Just Five Coins?!

Next Sunday, August 1, 3 pm, I’m have an outdoor book event at a local bookstore and the audience will mostly have never thought much about either coins or Romans, a collection of local friends and family and perhaps any interested members of the community. Yes, it is open to the public. Yes, I’ll be signing books (reserve a copy for pick up on the day at a 10% discount). Yes, it will be live streamed (sign up here to get the link).

While I have a great deal of experience teaching coins, I usually have a captive audience of college students who know there is likely to be a test and I get a full hour plus and all the powerpoint slides I want. This is a completely different challenge. I need to keep it under 20 minutes. Ideally under 15. I have to pay to print large posters of any images I want to share (outside venue = no ppt) and I must assume the know nothing and I cannot be boring.

SOOOOooooo. My plan is to talk about five coins and try to hit all the most important points about Roman republican coinage with just those five coins.

Preliminary line up:

  1. Elephant and Pig
  2. a Quadrigatus
  3. a Bigatus
  4. Faustulus
  5. Brutus’ Libertas

Elephant and Pig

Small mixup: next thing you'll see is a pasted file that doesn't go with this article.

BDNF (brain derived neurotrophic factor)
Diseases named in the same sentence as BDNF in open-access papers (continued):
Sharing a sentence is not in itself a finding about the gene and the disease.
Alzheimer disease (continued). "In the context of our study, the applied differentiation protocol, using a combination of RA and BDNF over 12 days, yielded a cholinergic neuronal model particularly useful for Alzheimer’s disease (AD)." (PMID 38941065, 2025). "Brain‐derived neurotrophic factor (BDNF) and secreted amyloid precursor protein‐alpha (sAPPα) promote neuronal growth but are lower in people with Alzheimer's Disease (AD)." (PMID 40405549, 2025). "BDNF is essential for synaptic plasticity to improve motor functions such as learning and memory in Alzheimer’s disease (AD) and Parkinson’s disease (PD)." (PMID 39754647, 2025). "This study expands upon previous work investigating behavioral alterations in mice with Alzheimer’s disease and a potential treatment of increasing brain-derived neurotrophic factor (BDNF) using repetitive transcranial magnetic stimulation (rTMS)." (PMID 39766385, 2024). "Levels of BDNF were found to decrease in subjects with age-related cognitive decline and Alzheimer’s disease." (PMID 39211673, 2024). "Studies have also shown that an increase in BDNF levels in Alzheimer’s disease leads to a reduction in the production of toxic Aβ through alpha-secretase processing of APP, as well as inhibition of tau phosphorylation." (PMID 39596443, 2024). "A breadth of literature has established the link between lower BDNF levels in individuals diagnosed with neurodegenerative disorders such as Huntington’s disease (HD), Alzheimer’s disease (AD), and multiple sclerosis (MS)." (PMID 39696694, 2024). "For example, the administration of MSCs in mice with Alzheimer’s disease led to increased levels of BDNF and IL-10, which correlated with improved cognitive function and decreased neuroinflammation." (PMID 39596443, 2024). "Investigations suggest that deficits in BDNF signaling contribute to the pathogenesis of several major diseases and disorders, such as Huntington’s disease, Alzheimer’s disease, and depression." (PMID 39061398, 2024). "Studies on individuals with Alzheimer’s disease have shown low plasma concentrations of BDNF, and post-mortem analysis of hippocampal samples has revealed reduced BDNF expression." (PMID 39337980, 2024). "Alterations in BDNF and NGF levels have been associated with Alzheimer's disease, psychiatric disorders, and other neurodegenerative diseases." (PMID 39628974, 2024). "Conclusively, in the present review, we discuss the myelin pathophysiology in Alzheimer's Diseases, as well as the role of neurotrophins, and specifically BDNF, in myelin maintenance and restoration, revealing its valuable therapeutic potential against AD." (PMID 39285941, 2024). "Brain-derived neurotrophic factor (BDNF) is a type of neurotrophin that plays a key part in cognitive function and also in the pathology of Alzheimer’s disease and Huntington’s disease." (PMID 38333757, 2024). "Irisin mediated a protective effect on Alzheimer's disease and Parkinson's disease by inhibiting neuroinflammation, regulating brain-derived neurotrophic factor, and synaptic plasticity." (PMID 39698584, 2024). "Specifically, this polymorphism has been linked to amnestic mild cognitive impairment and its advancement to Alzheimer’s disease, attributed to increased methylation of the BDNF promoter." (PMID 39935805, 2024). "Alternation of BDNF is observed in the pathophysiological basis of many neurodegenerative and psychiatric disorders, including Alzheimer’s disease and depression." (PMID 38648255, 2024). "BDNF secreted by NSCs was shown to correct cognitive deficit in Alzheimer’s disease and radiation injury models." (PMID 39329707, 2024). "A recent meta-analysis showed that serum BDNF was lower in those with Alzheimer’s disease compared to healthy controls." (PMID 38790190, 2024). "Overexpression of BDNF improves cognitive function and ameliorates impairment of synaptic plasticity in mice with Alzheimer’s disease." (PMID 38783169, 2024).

• Coins don’t have to be round and small
  • The Italic monetary tradition is different than the Greek
  • We make mistakes when we want to connect the pictures on coins to our most famous stories

Quadrigatus

  • Romans struck coins to circulate with Greek coinages and thus imitating Greek conventions
  • Heads (=obverse = anvil die) and Tails (=reverse = punch die) correlate to how coins were manufactured
  • Roman coinage reflects Roman religion, and we don’t always know for certain the mean of the images
  • Crisis –> Change

So-Called “Bigatus

  • conservative, stable designs is the norm for ancient coinages
  • Denarius = 10 asses
  • an innovative new denomination but one whose influence is still felt today
  • Roma: goddess? personification?
  • Dioscuri: Battle of Lake Regillus: Proof of Divine Favor
  • Signed Issues: another Greek habit but one eventually to ‘take over’ of the Roman coin design tradition

Faustulus

  • With Mediterranean-wide hegemony conservative coin design is no longer a necessity, even as the denomination itself remains stable
  • New designs speak both to community identity in new ways, using an existing visual repertoire
  • Diverse legend functions: Denomination marks, Moneyer’s name, labeling of the design, missing ROMA

Brutus Libertas

  • Still the denarius! Incredible stability and recognizably of the denomination
  • Radical design shifts
  • Use of shared past to comment on the shared present
  • How the individual is also communal
  • Foreshadowing…?!?!

Yeah that’s going to run longer than 15 minutes isn’t it….

Thoughts? suggestions?

NOW I need to get my image files and figure out where I’m getting them printed. Bonus result is I’ll have some pretty sweet posters for my office!

Leaving my self this sweet specimen so I can find it in future when thinking about RRC 235/1

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